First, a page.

2020 Tablet

Executive Order 13890, signed by President Donald Trump to “protect and improve the Medicare program,” can only succeed if Medicare beneficiaries have access across the care continuum, including community pharmacies, NACDS has told the Centers for Medicare & Medicaid Services (CMS).

In comments to CMS related to Executive Order 13890, NACDS President & CEO Steven C. Anderson wrote, “The transformation of healthcare in the United States must extend to all facets of the care continuum. NACDS strongly supports this shift; yet, the transformation must include community pharmacy to secure more value, drive innovation and patient outcomes, and accomplish cost-effectiveness. We further support the goal of strengthening the Medicare program by improving Medicare beneficiaries’ access to community-based care, which clearly includes pharmacies as healthcare destinations.”

NACDS’ authoritative comments responded to CMS’ request for input and recommendations “regarding elimination of specific Medicare regulations that require more stringent supervision than existing state scope of practice laws, or that limit health professionals from practicing at the top of their license.”

CMS’ request related directly to Executive Order 13890, Protecting and Improving Medicare for Our Nation’s Seniors, which establishes policy “to protect and improve the Medicare program by enhancing its fiscal sustainability through alternative payment methodologies that link payment to value, increase choice, and lower regulatory burdens imposed upon providers.”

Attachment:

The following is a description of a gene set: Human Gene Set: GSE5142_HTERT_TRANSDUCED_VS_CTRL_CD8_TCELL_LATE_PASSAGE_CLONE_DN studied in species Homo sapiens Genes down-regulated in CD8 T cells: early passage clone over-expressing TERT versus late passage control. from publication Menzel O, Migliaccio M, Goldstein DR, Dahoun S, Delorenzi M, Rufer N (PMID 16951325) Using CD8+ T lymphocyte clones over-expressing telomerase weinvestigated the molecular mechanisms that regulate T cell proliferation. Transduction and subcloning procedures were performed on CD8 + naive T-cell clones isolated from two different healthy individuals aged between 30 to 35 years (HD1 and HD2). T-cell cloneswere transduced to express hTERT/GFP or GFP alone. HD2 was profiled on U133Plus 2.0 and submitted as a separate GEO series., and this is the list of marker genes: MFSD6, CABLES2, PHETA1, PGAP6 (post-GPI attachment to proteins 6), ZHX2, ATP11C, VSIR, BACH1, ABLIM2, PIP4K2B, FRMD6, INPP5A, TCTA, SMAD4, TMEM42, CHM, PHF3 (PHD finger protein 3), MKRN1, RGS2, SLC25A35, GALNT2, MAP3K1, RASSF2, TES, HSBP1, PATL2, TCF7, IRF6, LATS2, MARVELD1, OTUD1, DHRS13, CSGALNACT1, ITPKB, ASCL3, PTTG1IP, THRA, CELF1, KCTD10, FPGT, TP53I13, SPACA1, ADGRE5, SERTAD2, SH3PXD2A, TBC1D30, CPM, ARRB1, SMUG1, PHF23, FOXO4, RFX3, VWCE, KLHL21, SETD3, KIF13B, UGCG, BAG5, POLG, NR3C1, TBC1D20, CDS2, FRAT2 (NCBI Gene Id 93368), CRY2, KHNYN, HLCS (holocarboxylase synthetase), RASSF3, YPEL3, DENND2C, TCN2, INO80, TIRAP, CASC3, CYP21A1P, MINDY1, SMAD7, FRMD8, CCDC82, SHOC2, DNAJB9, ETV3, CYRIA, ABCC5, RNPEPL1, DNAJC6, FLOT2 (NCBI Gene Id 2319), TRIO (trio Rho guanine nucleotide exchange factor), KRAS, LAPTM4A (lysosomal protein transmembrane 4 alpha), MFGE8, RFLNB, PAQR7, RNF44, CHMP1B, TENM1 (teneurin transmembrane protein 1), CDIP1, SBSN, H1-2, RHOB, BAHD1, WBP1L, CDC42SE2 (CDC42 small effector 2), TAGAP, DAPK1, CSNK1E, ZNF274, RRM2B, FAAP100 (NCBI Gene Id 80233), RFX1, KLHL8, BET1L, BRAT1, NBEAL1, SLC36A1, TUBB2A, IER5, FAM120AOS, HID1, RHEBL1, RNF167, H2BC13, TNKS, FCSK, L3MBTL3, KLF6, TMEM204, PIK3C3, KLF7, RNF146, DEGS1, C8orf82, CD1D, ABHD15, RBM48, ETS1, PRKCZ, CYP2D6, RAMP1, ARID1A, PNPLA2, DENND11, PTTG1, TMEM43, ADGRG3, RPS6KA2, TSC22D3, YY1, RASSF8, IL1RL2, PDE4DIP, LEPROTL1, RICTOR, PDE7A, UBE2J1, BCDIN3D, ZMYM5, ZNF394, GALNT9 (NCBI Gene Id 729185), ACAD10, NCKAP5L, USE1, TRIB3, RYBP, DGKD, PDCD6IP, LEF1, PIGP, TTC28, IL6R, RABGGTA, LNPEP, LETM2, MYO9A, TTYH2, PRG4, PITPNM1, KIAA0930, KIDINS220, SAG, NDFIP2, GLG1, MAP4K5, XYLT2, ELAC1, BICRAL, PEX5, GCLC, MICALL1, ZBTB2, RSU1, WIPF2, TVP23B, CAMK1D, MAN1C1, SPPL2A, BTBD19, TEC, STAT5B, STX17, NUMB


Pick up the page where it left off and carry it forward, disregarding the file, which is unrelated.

NACDS explained, “In order for the Administration to meet its laudable goals on choice, competition, access, and quality outlined in [Executive Order 13890], and the goals and objectives of the November 2018 ‘Reforming America’s Healthcare System Through Choice and Competition Report,’ we proffer that CMS should: (1) modernize Medicare policies to remove needless and unwarranted barriers with respect to the coverage and payment of pharmacy care services, and (2) take the following proactive initiatives for the benefits of Medicare beneficiaries of Medicare beneficiaries and taxpayers:

  • Recognize pharmacists as providers and suppliers across the Medicare program and in value-based payment programs
  • Require real-time benefit tool integration with pharmacy systems and authorize pharmacists to act on opportunities to initiate cost-effective alternatives
  • Establish pharmacy care incentive programs and standardized quality metrics
  • Allow pharmacist-initiated electronic prior authorization
  • Support coverage and payment for pharmacy-based telehealth services
  • Implement, expand, and clarify general supervision rules for ‘incident-to’ billing
  • Allow pharmacists to help treat patients with opioid use disorder.”

NACDS’ comments went on to validate its case with extensive and thoroughly referenced research.

Discussing NACDS’ submission of comments to CMS on this matter, Anderson noted, “The document that NACDS put together stands as an undeniable pro-patient and pro-pharmacy treatise. These comments touch aspects of all four NACDS campaigns on our priority issues, including preserving pharmacy access through fair reimbursement; enhancing patients’ access to pharmacy services beyond dispensing; reforming direct and indirect remuneration (DIR) fees; and serving as part of the opioid-abuse solution.”

More information is available on NACDS’ Access Agenda microsite.